With S.H.I.E.L.D. disbanded, Ward‘s (Brett Dalton) treachery revealed, Deathlok (J. August Richards) publicly executing threats for John Garrett‘s (Bill Paxton) amusement and to sell the tech to various interested buyers by taking use of as Quinn (David Conrad) as a middle man, and Raina (Ruth Negga) closing in on replicating the drug which saved the lives of both Skye (Chloe Bennet) and Coulson (Clark Gregg), things look bleak for Coulson and his team.
Still with one ace left up their sleeve, but without any back-up or support other than the old school Howling Commandos tech that what Tripplett (B.J. Britt) provides (and the episode comes dangerously close to having too much fun with), Coulson and May (Ming-Na Wen) go undercover to infiltrate Cybertek and activate the Trojan that Skye installed on the drive (but didn’t have time to turn on) before handing it over to Ward. Although they don’t find what they are looking for in a tech company without any computers, they do discover hard copies of Deathlok files going back to 1990 and the first agent who underwent the procedure who now needs Coulson’s cure to stay alive.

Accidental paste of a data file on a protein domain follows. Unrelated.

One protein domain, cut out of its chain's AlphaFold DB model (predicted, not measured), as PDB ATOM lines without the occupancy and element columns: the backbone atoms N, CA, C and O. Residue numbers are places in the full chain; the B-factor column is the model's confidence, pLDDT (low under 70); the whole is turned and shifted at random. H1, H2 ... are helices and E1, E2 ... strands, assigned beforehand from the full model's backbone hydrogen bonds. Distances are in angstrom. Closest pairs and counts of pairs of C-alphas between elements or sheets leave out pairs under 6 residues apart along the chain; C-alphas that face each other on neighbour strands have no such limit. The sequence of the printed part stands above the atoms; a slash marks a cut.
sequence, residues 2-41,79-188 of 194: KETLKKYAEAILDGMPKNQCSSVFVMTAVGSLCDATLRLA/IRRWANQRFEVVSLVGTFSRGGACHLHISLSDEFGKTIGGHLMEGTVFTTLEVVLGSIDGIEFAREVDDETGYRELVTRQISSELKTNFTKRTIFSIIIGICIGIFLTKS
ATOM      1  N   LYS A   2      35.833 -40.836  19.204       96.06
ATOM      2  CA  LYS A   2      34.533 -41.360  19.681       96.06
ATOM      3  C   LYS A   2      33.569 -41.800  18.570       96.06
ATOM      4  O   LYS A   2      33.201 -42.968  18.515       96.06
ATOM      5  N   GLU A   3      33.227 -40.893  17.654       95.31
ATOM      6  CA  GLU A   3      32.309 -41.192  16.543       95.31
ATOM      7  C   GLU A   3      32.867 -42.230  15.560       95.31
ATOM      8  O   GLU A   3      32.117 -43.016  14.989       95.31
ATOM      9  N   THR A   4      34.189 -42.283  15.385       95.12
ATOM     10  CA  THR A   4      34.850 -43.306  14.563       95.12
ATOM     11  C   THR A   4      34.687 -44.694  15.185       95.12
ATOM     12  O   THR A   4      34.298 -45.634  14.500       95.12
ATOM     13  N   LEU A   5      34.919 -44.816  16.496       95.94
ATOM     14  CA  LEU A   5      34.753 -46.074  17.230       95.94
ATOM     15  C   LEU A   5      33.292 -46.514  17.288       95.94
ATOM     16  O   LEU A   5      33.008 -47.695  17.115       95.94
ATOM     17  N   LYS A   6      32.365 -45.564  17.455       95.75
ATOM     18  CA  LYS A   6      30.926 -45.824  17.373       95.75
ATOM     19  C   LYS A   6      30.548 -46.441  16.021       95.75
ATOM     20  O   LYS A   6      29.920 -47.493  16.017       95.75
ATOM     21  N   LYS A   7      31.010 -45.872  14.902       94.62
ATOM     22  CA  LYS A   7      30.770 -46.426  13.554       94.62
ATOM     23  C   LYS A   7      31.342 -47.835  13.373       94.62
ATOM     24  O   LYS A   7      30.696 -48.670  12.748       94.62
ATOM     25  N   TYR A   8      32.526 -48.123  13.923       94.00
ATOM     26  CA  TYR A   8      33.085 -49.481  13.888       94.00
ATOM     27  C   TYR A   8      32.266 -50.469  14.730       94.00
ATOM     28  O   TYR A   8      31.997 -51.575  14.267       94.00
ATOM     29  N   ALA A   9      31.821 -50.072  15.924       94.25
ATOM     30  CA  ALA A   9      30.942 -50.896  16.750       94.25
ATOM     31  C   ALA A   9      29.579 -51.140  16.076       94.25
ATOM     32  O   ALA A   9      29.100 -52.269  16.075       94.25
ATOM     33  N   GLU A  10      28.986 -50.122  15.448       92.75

Much of the episode is dedicated to flashbacks involving Ward being recruited by Garrett for both S.H.I.E.L.D. and HYDRA. Although the scenes help explain Ward’s loyalty to Garrett, why he would choose Garrett’s life over those over Fitz (Iain De Caestecker) and Simmons (Elizabeth Henstridge), and showcase the harsh love the man who saved his life practiced on the impressionable teen from day one, the oversimplification of their entire relationship to a few key scenes in the woods comes off at times as trite undercutting the point the episode was trying to make. The same could be said with the revelation of Garrett’s condition which, as Raina points out, simplifies his character’s motives to such a degree it makes him far less interesting once you know the truth.